February 27 National Holiday of the Dominican Republic
In 1821, La Española reached its independence from the Spanish Crown in a peaceful way, with amicable transactions. This period is known in history as the Ephemeral Independence, since soon after, the Haitian army, lead by Jean-Pierre Boyer, invaded the Dominican territory, occupying the country for 22 years.
These were many years under a brutal regime; one that attempted to eliminate all customs including the Spanish language. The effects of the occupation felt stronger in the city of Santo Domingo, and it was here where the movement for independence was born.
In 1838, upon returning from his studies in Europe and convinced by the ideas of Liberalism taking over the old continent, Juan Pablo Duarte founded a secret organization called La Trinitaria, born with one only objective: the creation of an independent homeland, free from any foreign subjection or authority. Duarte found a large account of followers in his goal, including Ramón Matías Mella and Francisco Del Rosario Sánchez.
This movement grew rapidly, especially amongst youth, and spread itself to major cities of the country. Its widespread influence was largely due to the work of an artistic society called La Filantrópica, which led pro-independence ideas directly to the people through works of theatre.
After several alliances, La Trinitaria took advantage of the circumstances that accelerated the independence movements in the eastern part of the island, strongly determined to put an end to the oppressive ties.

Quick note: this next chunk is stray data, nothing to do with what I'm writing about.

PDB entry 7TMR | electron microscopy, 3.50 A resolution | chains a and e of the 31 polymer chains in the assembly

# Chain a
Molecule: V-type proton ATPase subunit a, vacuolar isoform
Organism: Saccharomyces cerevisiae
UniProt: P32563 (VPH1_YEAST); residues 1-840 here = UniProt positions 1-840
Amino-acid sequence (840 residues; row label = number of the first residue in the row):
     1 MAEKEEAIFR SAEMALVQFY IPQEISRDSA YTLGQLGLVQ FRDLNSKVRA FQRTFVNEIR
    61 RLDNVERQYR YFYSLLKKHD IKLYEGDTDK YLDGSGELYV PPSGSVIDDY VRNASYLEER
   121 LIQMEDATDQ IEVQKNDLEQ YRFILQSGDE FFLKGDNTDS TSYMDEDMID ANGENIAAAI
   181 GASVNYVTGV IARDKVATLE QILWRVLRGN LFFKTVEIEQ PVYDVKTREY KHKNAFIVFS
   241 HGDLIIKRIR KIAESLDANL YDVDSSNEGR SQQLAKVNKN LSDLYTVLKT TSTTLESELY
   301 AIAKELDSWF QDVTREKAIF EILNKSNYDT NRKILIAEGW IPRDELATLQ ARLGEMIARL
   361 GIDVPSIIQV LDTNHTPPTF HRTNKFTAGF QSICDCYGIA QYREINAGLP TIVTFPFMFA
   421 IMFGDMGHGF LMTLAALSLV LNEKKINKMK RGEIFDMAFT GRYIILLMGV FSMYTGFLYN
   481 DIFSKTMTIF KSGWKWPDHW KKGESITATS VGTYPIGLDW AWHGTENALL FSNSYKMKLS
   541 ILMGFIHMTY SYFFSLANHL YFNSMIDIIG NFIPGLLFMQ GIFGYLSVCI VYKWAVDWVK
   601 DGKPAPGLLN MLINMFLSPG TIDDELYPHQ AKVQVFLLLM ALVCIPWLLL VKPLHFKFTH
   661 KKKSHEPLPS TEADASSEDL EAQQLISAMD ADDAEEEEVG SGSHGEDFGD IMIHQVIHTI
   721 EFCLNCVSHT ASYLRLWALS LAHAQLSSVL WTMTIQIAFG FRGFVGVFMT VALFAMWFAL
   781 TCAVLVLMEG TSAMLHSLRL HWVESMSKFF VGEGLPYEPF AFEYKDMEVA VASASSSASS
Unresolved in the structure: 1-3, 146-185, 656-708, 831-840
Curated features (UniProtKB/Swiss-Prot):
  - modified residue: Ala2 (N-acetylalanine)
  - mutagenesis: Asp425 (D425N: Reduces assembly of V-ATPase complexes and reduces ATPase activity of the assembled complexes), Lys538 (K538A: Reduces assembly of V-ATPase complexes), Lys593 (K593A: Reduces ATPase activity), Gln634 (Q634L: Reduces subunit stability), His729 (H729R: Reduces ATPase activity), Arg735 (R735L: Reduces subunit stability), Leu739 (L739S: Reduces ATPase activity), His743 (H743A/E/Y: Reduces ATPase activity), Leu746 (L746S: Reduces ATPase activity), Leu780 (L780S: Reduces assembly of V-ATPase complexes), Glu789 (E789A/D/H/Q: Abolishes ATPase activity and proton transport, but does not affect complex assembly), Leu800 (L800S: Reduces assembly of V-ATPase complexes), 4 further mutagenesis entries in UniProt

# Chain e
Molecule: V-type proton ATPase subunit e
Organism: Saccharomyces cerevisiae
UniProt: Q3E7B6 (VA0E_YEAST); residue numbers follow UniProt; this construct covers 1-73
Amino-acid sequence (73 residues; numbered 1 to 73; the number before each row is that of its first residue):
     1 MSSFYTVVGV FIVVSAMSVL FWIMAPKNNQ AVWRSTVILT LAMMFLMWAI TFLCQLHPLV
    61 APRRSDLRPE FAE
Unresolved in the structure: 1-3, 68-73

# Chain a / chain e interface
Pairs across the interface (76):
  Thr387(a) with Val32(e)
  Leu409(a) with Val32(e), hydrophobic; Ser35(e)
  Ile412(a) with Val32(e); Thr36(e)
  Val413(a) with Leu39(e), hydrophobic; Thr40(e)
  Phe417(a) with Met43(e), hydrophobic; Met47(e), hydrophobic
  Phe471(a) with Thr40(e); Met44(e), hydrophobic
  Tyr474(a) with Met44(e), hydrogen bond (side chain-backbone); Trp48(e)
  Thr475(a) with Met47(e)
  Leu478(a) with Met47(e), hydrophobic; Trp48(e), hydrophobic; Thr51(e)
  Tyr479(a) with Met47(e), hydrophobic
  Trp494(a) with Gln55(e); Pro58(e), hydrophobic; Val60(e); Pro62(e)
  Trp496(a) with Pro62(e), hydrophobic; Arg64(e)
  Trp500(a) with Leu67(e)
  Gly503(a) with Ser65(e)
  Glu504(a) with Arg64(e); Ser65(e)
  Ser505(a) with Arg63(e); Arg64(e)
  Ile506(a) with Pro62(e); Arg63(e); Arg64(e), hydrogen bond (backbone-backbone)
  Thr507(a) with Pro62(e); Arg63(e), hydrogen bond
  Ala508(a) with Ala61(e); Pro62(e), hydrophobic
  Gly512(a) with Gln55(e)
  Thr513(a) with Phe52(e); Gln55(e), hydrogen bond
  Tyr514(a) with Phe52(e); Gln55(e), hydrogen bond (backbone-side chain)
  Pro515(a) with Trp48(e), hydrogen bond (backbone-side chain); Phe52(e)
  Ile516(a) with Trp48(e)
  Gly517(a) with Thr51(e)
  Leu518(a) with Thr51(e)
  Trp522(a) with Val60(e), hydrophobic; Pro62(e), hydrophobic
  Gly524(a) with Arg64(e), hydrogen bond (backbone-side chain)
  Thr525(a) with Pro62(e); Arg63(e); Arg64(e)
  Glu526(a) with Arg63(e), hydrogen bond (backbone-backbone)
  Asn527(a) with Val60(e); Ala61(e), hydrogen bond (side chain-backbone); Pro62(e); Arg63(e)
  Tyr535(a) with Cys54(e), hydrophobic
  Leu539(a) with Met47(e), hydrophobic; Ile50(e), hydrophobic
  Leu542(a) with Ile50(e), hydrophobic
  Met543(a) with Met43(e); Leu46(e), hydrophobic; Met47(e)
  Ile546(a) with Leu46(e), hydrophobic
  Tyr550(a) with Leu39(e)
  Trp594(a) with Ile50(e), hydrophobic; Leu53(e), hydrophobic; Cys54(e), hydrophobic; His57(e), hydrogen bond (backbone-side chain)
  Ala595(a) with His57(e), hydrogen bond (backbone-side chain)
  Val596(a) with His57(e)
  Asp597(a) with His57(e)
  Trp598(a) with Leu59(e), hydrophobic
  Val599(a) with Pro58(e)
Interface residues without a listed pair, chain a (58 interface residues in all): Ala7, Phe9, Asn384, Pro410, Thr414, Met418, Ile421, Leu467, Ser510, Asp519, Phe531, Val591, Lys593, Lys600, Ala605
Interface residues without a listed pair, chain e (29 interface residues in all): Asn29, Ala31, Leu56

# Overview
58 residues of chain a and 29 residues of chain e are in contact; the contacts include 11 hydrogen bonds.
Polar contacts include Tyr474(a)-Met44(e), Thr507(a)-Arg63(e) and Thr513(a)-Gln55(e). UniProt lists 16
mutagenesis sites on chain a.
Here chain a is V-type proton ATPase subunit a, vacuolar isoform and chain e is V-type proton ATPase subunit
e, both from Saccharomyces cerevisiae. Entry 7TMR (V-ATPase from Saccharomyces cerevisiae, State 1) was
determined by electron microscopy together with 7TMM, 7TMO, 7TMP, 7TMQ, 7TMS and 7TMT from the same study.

Municipal elections were held on June 15, 1843, and won in its majority by members of La Trinitaria in the eastern sector of the country. This victory sharpened the struggle against Haitian ruling, making General Gérard and his troops begin the persecution of the members of La Trinitaria throughout the country. This persecution forced Juan Pablo Duarte to flee the country and settle in Venezuela.
The members of La Trinitaria, now lead by Francisco Del Rosario Sánchez, made alliances with the conservatives, signing ‘The 1844 Manifesto’, considered legitimate law until the publication of the Constitution of San Cristobal on November 6 that same year.
The night of February 27, 1844, everything was set in the city of Santo Domingo to free the country from Haitian ruling. The plan was to take possession of all forts in the old wall surrounding the city, as well as other strategic points of location. At 11 at night, at the Plaza of Mercy (currently known as Door of Mercy) a few less than those initially expected showed up, but as compromising as the situation seemed, Mella said “Let’s risk all for all”, firing his blunderbuss to the air. This shot marked the beginning of independence. The battle was short and on that same Tuesday, February 27, 1844, the Dominican Republic proclaimed itself an independent nation. On February 28, upon fencing La Fuerza (known today as the Ozama Fortress), Haitians had left their posts and, aware of defeat, General Desgrotte signed two letters, one addressed to the Consul and another to the revolutionaries. The response was swift, and a temporary board, constituted de facto on the previous night, replied:
“The deprivation of our rights, the humiliation and mismanagement of the Haitian government, has given us the firm and indestructible resolution to be free and independent, at the expense of our live and our best interests and no threat will be able to withdraw our will”. On that same night, the Haitian army conceded on a 10-point document.
The first Dominican flag was mad on this same day.